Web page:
Yesterday evening I attended a speech by the Dalai Lama. It was the very first time I saw him in person. His presence is very delightful, he's a very amiable person. His ability to reduce seemingly complex matters to their basic underlying conflicts and constituents might for some seem like a simplistic approach, but the opposite is true: The core of things is always rather simple, while the way we construct things, the way we construct discourses around things, leads to some degree of confusion, of alienation.

At the very basic level of things, we all are human beings. We all have basically the same needs, the same potentials to make our lives either happy or unhappy - with these simple words, His Holiness reached very deep into the cause of suffering, and also into the possibility of fighting suffering. This is also what Buddhism is about: To teach what suffering means, and how to overcome it:

Then and now, monks, I teach only this: Suffering and how to overcome suffering.

(Majjhimanikaya 22 I. quoted from: Hans Wolfgang Schumann. Buddhismus. Stifter, Schulen und Systeme. München: Diederichs, 1997, 115 [my translation].
[English Version: Buddhism, an Outline of its Teachings and Schools. London 1973 / Wheaton 1974, 31989])

This illustrates the real problem: The problems we might have are mostly in our head - arising from expectations, and from expectations which cannot be realized. It is our personal outlook on life which determines our fate - the choices we make might depend on other people, but they are our own. "Tolerance doesn't mean indifference", and "non-violence doesn't mean inaction".

The speech he gave dealt with conflict management. One question from the audience addressed the Kosovo conflict and the general question of how to react to violence: in a long-term perspective, non-violence is the only prevailing option. But in a short-term situation, under a sudden threat, the reaction might need to be different:

"[Then] compassion is foolish: We have to run away, if necessary, fight back."

He also spoke of negligences and missed opportunities in the past to take preventive measures for the future. To the question, how the crisis could have been solved non-militarily, his answer was very short and poignant:

"I don't know!"

It's mostly also the little details, how he reacts to certain situations, how he is able to cheer up the audience. With exclamating "now, conclusion!", he came to the end of his speech and summarized in a very brief but effective way his opinion towards the subject - that conflicts arise in ourselves. We need to develop a peace of mind, an active compassion and caring for others. Caring about other people's problems makes our own problems look foolish and insignificant. Overcoming our own misery, we will be able to help others. It is quite revealing how similar some basic points in Buddhism and Christianity are - how fundamental basic truths are, even not bound by religions. Mentioning the obvious fact that he himself is a Buddhist, he also acknowledged that other people might be happy with their own religions, but he says that once a religion has been accepted, it has to be lived consequently. He cites the example of those going to church or into the temple, reciting their prayers there, and when leaving the building, their first thoughts being "money, money, money!"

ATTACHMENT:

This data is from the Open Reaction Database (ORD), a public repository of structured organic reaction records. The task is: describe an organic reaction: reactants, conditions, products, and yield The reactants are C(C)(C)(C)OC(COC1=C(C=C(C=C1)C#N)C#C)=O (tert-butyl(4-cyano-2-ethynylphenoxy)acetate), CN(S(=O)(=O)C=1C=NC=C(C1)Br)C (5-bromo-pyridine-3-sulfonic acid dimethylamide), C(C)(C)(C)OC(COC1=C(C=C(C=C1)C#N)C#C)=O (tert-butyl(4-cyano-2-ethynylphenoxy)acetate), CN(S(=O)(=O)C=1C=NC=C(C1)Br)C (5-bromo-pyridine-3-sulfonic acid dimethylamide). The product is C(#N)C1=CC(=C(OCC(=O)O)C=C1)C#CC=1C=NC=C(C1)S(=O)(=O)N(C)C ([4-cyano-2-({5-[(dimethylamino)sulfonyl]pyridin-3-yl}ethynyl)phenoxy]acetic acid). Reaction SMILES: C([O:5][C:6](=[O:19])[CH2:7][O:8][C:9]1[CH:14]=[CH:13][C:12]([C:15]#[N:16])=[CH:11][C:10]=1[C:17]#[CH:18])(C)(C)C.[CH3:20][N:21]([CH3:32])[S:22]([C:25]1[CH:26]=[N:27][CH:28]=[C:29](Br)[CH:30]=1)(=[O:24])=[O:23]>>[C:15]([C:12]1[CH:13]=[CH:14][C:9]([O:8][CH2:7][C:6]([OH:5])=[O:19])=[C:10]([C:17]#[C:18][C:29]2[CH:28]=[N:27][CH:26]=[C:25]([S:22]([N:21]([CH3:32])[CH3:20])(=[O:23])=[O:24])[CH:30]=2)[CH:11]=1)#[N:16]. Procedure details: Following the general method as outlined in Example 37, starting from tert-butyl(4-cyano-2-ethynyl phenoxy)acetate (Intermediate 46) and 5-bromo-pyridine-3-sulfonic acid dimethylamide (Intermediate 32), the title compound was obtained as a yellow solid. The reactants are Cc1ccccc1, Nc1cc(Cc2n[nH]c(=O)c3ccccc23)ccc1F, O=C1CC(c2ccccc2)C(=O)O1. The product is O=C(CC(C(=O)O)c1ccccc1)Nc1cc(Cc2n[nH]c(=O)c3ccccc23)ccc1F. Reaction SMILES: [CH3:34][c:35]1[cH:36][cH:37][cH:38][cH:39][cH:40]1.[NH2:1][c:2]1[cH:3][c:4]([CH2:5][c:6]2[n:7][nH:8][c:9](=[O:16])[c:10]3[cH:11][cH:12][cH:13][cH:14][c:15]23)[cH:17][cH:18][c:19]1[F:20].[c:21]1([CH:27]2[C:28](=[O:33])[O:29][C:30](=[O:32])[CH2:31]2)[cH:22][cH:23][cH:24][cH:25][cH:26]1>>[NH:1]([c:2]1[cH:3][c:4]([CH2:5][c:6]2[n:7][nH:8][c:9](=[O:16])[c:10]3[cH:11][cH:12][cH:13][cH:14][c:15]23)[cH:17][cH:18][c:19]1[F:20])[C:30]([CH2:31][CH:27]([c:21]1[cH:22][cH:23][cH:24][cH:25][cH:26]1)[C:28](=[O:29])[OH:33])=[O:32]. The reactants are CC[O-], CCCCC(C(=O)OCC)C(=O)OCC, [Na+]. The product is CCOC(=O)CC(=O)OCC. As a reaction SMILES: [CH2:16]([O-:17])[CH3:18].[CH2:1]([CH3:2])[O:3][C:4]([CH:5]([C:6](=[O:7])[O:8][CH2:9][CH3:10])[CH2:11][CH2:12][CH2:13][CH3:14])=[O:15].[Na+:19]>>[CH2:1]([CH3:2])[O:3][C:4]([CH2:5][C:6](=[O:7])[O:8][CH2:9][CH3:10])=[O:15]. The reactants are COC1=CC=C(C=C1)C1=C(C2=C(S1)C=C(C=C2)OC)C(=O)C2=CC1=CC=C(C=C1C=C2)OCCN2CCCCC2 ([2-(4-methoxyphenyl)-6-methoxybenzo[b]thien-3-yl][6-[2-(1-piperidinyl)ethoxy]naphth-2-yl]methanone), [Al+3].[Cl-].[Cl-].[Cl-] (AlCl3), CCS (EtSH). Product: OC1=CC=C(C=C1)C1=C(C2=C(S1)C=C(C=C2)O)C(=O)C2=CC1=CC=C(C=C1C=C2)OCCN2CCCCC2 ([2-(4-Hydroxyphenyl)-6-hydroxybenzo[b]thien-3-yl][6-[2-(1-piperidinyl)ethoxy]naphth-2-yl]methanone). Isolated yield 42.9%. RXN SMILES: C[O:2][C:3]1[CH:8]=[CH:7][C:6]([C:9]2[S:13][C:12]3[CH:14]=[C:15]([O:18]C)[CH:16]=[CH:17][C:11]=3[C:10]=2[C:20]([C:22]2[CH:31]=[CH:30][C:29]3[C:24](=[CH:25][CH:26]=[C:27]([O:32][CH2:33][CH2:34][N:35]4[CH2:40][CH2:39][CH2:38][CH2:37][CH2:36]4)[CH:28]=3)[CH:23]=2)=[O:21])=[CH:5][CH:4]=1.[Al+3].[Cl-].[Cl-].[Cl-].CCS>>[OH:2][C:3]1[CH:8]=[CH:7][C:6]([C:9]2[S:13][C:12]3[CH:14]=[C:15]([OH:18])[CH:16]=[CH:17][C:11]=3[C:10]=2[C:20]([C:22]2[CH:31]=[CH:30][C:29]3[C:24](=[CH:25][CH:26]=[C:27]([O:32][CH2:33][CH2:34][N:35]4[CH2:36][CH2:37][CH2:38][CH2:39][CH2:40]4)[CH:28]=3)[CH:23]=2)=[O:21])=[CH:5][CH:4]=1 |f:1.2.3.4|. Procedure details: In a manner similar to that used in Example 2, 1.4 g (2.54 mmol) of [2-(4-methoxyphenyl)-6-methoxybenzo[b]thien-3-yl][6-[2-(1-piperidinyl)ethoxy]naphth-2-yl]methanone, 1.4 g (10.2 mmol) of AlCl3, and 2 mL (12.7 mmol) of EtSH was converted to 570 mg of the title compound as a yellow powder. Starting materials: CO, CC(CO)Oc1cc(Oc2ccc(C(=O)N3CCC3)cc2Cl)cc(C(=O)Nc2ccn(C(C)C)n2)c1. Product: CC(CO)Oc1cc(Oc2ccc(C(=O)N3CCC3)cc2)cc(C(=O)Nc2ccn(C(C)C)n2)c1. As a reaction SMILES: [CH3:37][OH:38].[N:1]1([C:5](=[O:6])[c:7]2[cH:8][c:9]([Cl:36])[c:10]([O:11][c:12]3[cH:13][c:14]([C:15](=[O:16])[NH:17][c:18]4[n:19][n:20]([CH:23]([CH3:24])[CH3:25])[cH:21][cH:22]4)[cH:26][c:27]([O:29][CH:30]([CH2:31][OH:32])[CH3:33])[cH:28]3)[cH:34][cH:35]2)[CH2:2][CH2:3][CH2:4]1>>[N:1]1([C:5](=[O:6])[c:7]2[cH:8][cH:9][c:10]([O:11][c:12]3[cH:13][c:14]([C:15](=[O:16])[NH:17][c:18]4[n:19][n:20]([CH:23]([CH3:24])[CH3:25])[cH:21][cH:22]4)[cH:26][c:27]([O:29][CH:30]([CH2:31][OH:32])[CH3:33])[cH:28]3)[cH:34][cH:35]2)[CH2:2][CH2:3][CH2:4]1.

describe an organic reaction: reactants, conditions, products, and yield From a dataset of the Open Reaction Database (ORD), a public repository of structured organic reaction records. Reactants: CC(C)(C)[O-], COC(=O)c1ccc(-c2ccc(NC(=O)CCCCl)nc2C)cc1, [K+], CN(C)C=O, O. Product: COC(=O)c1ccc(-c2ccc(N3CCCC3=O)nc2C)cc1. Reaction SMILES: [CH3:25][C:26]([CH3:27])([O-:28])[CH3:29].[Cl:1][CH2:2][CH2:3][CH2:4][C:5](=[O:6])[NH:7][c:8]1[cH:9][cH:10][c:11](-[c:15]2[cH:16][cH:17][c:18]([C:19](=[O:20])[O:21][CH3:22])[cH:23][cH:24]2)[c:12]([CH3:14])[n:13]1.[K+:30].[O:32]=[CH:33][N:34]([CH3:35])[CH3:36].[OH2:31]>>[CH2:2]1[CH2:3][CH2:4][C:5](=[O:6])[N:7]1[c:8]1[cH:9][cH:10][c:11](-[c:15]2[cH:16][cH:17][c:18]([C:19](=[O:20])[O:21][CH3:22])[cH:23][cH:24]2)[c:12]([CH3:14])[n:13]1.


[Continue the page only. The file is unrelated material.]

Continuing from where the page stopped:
When I, as a Catholic, refer to the Dalai Lama as "His Holiness", I do so not because I would just follow a convention, but because I indeed recognize a truth behind this title. As a person, a human being, he is very humorous, his manner of expression very refreshing. To me, it seems that humor comes naturally with enlightened persons - this is true for instance also for the Holy Father and for St. Francis. -- There is no barrier, no unnecessary cult, no de-humanizing stylization - his message is very direct, very immediate - and very persisting. When he is lacking some words in English, he switches to Tibetian, after finishing a thought smilingly indicating the translator to do his job. He doesn't sit on his chair in a motionless way but always moves slowly from one side to the other like a ship in troubled water. He starts and finishes talking with a smile, with true compassion; with a deep compassion which easily eliminates any doubts about its existence. I am glad to have had the opportunity to listen to him.

PJK
June 19th, 1999







Entry # 58: Jul 01/May 3 - Childhood / Middle Ages / Rome
   regarding Neil Postman. The Disappearance of Childhood.


Remarks on Chapter 1: When There Were No Children. 61-78
Neil Postman. The Disappearance of Childhood. NY: Vintage Books 1982, 1994

1. The So-Called Fall of the Roman Empire

Today's understanding of what the Roman state meant usually is strongly influenced by contemporary understanding of government. But today's principles cannot be applied onto the past that easily: In Antiquity and the Middle Ages, government was easily exchangeable without leading to a great impact on the mass of the population, which was mostly rural. In fact, the provinces and towns were at the time of the collapse of the Roman government virtually self-sustaining, for there had been a long-lasting decline of the power of the emperor(s). By the end of the reign of Romulus Augustulus (472), usually referred to as the end of the Roman Empire, and by Odoaker establishing his reign in Italy, Rome had for quite some time been separated into an Eastern and a Western Empire. This division but was already apparent right from the beginning of the rise of Rome - the empire broke apart at the linguistical divide between Latin- and Greek-speaking areas.